Defending his group’s position, the leader of the Pastoral Network for Peace, Bishop Justice Nyonsiea, said political neutrality should be the hallmark for those assuming leadership at the level of the LCC — although he did not cite any particular clause of the constitution of the Council of Churches that speaks against any member or leader’s participation in politics.

The pastoral group, sometimes called the National Pastoral Network for Peace, is on record for having endorsed the 2020 senatorial bid of Representative Thomas Fallah, Montserrado County District #5 Representative. 

The group was accused of being paid for the political endorsement, an accusation they denied. “We stand to make godly leaders through constitutional elections to enhance spiritual oversight of leaders,” the group said then in defense of their endorsement.  

In 2017, they also endorsed President George Weah's presidential bid. Last year, the President gifted them a vehicle to “perform regular spiritual warfare” and for their work in helping Weah get elected.

Responding to his colleagues’ claims, Dr. Reeves noted that he is no longer a politician and is committed to the declaration of political neutrality and objectivity as rooted in the council of churches’ preamble. 

He added that no member of this administration will serve as a spokesperson or affiliate of any political party, as they stand ready to do God’s work and “the work of our people with neutrality and objectivity.”

Dr. Reeves noted that while the Church of Liberia has been divided for over 200 years, it is imperative that they come together in unity, and strive in accordance with the words of the Apostle Paul in “Ephesians 4:5-6, to clear the way and open it up for the realization of unity.”

“In the words of our Preamble, — as the conscience of the nation, and a reconciling force in time of disharmony and cognizant of our role in always maintaining peace, and, because of the diversity of our ministry, ecumenical commitment and unity, we the officers inducted here today, hereby reaffirm our commitment to the following propositions:  the declaration of political neutrality and objectivity as rooted in godly integrity,” Dr. Reeves assured the public and his critics.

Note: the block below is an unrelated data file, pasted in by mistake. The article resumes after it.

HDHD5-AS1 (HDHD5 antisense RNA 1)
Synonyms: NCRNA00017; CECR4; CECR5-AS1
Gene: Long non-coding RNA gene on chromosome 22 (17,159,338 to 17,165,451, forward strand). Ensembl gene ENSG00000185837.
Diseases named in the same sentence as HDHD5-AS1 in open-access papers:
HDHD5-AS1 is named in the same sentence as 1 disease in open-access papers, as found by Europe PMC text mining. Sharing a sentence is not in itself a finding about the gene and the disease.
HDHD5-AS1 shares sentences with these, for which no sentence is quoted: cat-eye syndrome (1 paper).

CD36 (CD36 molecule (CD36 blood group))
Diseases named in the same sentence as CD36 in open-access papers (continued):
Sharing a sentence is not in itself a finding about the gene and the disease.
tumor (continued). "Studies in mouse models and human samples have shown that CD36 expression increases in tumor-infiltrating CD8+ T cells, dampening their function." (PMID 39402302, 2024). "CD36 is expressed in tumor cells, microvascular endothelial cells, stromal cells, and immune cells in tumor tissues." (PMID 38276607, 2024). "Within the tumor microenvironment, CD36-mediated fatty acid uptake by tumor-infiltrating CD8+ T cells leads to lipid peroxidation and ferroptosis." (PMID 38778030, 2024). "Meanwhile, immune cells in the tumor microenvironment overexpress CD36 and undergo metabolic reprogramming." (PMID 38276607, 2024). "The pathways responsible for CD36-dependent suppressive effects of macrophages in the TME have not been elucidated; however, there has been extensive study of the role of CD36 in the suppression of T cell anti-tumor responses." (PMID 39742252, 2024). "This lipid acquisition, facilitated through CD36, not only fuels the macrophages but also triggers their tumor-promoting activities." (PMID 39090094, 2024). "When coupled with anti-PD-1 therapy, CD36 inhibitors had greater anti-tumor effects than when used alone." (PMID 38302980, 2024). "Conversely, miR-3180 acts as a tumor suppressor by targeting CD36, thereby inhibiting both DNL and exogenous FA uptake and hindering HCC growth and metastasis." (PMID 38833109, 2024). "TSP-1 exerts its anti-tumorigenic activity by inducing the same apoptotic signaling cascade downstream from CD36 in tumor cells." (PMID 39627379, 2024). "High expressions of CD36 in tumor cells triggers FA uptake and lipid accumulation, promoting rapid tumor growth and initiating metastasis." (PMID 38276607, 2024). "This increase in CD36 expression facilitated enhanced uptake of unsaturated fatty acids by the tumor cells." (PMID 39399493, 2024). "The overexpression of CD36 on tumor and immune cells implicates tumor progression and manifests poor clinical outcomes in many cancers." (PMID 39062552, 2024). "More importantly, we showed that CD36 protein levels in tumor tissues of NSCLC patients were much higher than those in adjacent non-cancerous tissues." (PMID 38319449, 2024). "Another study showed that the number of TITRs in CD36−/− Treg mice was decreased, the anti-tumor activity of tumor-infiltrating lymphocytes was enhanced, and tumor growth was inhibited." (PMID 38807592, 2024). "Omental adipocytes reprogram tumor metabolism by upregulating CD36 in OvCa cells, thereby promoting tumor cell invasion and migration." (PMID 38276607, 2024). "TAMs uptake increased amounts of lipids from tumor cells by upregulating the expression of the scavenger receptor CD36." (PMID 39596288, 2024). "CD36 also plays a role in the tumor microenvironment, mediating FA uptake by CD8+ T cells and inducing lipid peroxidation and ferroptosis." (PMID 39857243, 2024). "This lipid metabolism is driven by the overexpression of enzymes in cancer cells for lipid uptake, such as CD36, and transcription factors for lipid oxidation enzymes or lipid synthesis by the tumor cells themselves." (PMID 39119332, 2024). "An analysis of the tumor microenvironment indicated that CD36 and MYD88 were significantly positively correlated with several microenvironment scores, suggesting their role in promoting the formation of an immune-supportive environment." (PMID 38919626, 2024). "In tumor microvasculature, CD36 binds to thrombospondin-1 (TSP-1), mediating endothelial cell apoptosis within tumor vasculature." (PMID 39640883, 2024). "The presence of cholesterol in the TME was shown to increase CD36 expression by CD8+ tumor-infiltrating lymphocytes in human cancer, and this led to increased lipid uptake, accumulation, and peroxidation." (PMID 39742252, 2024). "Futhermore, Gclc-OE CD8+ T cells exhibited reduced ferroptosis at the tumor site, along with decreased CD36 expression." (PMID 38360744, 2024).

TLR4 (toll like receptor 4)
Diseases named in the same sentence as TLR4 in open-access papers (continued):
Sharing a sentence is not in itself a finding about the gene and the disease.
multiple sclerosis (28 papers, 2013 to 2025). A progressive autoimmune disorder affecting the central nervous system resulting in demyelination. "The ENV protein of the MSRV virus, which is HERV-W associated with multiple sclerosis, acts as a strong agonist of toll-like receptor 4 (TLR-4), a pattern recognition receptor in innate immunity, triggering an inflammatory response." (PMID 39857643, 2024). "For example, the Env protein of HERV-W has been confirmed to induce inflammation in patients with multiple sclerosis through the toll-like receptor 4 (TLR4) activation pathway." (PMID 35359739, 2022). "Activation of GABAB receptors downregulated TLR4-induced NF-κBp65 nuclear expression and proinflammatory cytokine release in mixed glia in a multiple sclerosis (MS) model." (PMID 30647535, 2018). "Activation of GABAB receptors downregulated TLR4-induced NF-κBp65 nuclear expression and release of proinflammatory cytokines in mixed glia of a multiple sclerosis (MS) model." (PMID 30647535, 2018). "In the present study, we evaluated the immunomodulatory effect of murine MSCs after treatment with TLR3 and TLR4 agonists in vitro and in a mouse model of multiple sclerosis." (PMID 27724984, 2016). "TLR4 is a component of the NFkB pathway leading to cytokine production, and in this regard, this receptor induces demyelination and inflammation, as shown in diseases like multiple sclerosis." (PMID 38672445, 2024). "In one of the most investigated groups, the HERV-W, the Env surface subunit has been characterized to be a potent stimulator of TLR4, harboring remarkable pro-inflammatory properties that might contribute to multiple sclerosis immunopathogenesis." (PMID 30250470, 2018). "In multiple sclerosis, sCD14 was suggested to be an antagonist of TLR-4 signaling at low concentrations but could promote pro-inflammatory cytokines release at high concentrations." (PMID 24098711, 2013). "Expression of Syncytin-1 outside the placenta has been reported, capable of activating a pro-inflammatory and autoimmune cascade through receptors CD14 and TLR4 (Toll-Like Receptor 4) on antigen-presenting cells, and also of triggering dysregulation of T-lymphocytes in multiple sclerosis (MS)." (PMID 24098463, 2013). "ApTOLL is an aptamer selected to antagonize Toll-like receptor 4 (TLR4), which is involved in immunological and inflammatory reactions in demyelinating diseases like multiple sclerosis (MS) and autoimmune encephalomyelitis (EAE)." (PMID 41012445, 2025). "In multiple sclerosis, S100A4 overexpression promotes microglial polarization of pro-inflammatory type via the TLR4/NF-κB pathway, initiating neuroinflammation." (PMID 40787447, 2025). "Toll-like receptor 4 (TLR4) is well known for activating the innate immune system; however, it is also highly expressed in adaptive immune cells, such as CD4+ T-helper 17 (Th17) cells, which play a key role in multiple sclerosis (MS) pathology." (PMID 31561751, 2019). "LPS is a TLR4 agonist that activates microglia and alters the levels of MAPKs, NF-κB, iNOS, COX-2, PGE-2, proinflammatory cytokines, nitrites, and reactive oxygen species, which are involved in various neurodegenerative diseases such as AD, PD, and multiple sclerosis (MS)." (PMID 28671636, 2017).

Dr. Reeves is noted for speaking out against bad governance and has said he will be neither an enemy nor a friend to the Weah administration.

He added that despite his commitment not to be the enemy to or friend of, the Council of Churches under his watch will partner with the government on national concerns, providing wisdom and the promotion of free speech and the separation of state from religion — as well as resisting evil and corruption in Liberia at all levels — in government and the Church.

“We commit to the promotion of freedom of religion, food security, better health, education, and Peace and Justice, as well as the promotion of gender parity. We commit to being a voice in the promotion of peace, good governance, and human rights in Liberia,” he said. “We commit to gender equity in the dispatch of our nation’s resources; we oppose ‘get-rich-quick’ activities through the misuse of government positions and powers.”

Dr. Reeves added that there is an urgent need for the church to join the fight against corruption as corruption has deprived the country of its full potential. 

He promised not only to ensure the LCC is gender and youth sensitive but also regional, so as to do away with an exclusive Monrovia-based organizational idea by moving “quickly to strengthen our efforts to have a national presence by putting offices in the capital city of every county around the country.”

Meanwhile, Bishop Kortu Brown, the immediate past president of the Council of Churches, said members can disagree and agree and can have different aspirations but should always learn to celebrate one another in the end.

Bishop Brown is the founder and general overseer of New Water in the Desert Apostolic Pentecostal Church.